The day he arrived, Luther was led through side streets, avoiding the curious crowds, to the hall of the Diet. He was admitted at about 6 PM. There he stood: a poor monk of rustic manners amidst an assembly the likes of which he had never seen. The young Emperor, six Electors (including his own sovereign), the Pope’s legates, archbishops, bishops, dukes, princes, counts, deputies of the imperial cities, ambassadors of foreign courts and a countless other dignitaries; in short a fair representation of the highest powers in Church and State were there to see this intrepid man. Dr. Eck put two questions to him:
1. whether he was the author of a pile of books set before him on a bench, and
2. if he would retract them.

Luther acknowledged his authorship of the said books. As to the issue of a recantation of them, he humbly asked for some time to consider this, since it was a matter of salvation of the soul and the word of God. This he did, not due to a lack of courage, but from a sense of responsibility. The Emperor granted Luther one day.

On Thursday, April 18, Luther appeared before the Diet a second and final time. Eck again asked him if he would defend all the books he had written or recant some part. He replied that his books were of different sorts and it was only of the anti-popery books that he was being tried. Eck reproved him for evading the question and demanded an answer “without horns.” Luther replied with the sentence that marks an epoch in history: "Unless I am refuted and convicted by testimonies of the Scriptures or by clear arguments (since I believe neither the Pope nor the Councils alone; it being evident that they have often erred and contradicted themselves), I am conquered by the Holy Scriptures quoted by me, and my conscience is bound in the word of God: I can not and will not recant any thing, since it is unsafe and dangerous to do any thing against the conscience."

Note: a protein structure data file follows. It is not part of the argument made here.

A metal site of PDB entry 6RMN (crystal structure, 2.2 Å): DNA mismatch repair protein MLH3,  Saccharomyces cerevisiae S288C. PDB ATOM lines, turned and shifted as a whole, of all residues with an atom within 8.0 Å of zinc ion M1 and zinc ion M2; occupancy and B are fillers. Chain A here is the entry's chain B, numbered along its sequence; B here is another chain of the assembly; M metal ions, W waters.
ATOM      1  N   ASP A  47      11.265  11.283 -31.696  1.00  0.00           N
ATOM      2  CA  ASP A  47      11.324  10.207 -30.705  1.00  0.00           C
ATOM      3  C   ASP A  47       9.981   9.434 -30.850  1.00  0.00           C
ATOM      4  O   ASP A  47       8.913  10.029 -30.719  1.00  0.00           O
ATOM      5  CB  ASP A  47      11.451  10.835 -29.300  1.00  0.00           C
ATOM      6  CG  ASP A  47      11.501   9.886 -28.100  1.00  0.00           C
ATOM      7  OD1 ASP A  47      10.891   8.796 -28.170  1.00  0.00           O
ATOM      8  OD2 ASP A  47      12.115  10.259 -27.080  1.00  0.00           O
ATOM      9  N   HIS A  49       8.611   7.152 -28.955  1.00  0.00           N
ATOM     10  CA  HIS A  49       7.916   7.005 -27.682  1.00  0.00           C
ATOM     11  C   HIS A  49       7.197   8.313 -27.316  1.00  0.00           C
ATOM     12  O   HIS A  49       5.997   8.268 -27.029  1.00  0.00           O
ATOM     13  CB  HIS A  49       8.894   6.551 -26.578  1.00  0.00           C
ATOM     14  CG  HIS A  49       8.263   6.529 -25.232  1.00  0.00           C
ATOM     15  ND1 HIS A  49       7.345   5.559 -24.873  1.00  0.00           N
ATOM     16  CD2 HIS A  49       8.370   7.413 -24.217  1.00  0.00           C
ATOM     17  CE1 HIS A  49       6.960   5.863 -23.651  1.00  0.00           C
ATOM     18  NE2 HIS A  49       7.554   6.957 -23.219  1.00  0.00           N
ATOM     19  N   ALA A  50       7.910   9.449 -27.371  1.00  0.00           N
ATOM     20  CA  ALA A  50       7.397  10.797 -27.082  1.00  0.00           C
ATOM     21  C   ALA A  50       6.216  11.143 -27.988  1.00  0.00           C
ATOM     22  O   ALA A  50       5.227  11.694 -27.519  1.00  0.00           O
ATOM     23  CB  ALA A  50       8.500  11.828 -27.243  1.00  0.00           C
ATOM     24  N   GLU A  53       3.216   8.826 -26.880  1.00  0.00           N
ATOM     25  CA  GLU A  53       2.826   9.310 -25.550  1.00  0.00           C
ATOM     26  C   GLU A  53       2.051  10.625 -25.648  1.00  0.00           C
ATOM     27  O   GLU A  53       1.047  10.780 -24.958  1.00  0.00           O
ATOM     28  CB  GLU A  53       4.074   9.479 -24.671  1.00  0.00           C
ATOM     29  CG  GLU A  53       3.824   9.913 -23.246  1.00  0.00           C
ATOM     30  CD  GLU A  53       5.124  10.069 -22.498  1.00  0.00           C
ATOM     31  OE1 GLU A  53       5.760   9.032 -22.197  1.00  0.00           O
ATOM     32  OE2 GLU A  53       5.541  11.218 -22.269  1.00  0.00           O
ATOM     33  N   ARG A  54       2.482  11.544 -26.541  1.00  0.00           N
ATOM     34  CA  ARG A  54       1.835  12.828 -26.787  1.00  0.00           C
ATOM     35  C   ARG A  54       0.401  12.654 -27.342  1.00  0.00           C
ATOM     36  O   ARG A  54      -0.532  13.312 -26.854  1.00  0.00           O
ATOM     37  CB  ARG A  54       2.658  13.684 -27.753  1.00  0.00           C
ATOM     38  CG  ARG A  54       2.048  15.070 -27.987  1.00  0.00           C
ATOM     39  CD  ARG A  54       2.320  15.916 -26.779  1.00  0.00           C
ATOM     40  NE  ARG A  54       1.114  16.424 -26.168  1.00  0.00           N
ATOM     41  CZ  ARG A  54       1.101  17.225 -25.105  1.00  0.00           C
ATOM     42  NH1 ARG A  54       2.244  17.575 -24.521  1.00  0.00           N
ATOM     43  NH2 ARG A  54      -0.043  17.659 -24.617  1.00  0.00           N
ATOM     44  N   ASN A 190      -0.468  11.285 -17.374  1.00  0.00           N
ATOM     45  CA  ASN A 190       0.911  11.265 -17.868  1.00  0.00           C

After this, Eck exchanged a few more words with Luther, who in the heat of the argument against the infallibility of councils, exclaimed, “Here I stand. God help me! Amen

Luther’s testimony at Worms was an event of historical importance for the whole world. He opened a debate – one that still continues – against the tyranny of authority over the supremacy of the word of God. For this, all Protestant Christians owe him a debt of gratitude. Had he recanted, we would all very likely still be buried in the death of papistical superstition and error.

With this accomplished, the negative part of Luther’s work was completed. The tyranny of popery had been broken and the way was opened for a reconstruction of the Church on the basis of the New Testament. Everything he later wrote against Rome was repetition.

When he returned to Wittenberg, he had a harder task to accomplish: to bring about a positive reformation of faith and discipline. In this work, Luther was as conservative as he had been radical against Rome.

But Luther’s greatest accomplishment for the Reformation was his German Bible. It was a huge help to the Reformation. Hans Lufft at Wittenberg sold 100,000 copies between 1534 and 1574. This was an enormous amount for that day and age.